The number of unmanned air vehicles in our skies is growing fast, but there are many regulatory and doctrinal issues to resolve, before UAVs and their ground and underwater-based cousins will operate routinely.
French-based Flying Robots is here showing an unusual unmanned air vehicle (UAV) that looks like a paraglider with a powered payload. According to company president Michel Lallement, the FR101 is a low-cost alternative to conventional drones.
Unmanned aerial vehicle (UAV) technology is arguably the fastest growing aspect of present-day aviation. Unmanned combat aerial vehicles are revolutionizing the conduct of military operations, and some law enforcement, border security and other civil activities are being undertaken by UAVs as well. Very small hand-launched models are aiding soldiers, while police and firemen will soon be able to search inside buildings where danger lurks.
The Federal Aviation Administration (FAA) has recently published for comment a roadmap for the routine operation of unmanned aerial vehicles (UAVs) in U.S. national airspace.
For developers of unmanned aerial vehicles (UAVs), combining sufficient speed, a high payload, maneuverability, low fuel consumption, high endurance and minimum takeoff and landing distances is a dream scenario. Italian company Nimbus is trying to make this proposition a reality with its Metaplane.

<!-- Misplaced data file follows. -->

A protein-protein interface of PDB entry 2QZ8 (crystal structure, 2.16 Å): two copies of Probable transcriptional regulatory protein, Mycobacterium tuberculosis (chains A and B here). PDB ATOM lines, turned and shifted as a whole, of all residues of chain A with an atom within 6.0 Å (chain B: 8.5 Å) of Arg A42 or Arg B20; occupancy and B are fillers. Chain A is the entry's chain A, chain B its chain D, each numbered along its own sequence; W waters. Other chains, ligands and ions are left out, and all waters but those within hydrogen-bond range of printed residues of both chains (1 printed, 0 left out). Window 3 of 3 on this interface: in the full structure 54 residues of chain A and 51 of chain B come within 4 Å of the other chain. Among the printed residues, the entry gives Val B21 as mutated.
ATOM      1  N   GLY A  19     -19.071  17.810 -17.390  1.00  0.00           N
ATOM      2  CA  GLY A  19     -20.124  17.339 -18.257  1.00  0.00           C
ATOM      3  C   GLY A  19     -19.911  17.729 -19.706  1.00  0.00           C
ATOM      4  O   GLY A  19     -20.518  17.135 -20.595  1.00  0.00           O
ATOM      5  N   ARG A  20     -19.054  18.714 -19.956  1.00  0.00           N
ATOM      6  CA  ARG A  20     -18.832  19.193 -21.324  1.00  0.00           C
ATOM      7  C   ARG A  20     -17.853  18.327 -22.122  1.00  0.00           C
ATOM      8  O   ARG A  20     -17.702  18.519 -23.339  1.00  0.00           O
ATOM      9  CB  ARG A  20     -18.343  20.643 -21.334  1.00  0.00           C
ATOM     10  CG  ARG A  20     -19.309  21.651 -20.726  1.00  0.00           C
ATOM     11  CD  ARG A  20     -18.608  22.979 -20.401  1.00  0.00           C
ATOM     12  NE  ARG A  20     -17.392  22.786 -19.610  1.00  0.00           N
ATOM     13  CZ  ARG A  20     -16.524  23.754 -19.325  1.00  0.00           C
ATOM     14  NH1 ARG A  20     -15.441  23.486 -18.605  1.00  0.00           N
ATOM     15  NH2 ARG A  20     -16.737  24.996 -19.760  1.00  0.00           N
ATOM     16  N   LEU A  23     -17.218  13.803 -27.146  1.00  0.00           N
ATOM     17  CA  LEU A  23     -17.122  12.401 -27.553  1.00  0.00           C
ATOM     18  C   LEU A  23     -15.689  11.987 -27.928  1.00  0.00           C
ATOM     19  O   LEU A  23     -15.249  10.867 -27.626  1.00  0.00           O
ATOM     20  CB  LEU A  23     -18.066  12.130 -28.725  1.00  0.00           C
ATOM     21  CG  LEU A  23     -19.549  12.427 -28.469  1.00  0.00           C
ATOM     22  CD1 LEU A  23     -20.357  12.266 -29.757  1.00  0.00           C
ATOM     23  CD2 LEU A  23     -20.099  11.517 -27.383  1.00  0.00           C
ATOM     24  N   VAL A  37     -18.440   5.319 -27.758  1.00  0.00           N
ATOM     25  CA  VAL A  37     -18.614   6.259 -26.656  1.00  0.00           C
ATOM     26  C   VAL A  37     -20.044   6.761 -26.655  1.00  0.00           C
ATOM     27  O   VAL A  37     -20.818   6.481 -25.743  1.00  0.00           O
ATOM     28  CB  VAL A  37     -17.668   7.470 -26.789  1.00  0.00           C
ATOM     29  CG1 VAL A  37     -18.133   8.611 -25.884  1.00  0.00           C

Don’t be alarmed if you see some unmanned aerial vehicles (UAVs) going about their business in the skies over Switzerland. While authorities in the U.S. and the rest of Europe try to reconcile safety issues with a growing demand to allow UAVs to fly in civil airspace, Switzerland already has been proving the concept.
A new chapter in civil aviation history began yesterday when the FAA issued the first airworthiness certificate for a commercial unmanned aerial vehicle (UAV), the General Atomics Altair. The UAV, a high-altitude version of the U.S. military's Predator B, is designed to perform scientific and commercial research missions. The Altair has an 86-foot wingspan, a 52,000-foot ceiling and an endurance of 30 hours.
The largest multinational industrial consortium yet assembled for a defense program will gather this morning to brief on progress on the e4-billion-plus Alliance Ground Surveillance (AGS) program for NATO. No fewer than 23 nations are involved in the TIPS consortium, whose mixed-fleet proposal was endorsed by NATO last year.
To many, the notion that unmanned aerial vehicles (UAVs) will one day fly alongside passenger airliners and other aircraft, in fair weather and foul, still seems like science fiction. Yet civil aviation authorities in Europe, North America, Japan, Australia and elsewhere are now finalizing rules under which these operations will take place, possibly as soon as 2010.
A number of multirole airborne systems for earth remote sensing (ERS) have been developed by Irkut to equip both unmanned and optionally piloted aerial vehicles. The systems are the result of research and development carried out by the company and its partners since 1999 for the systems detection and monitoring of emergencies. Tasks envisioned include the search for survivors and provision of information to rapid response agencies.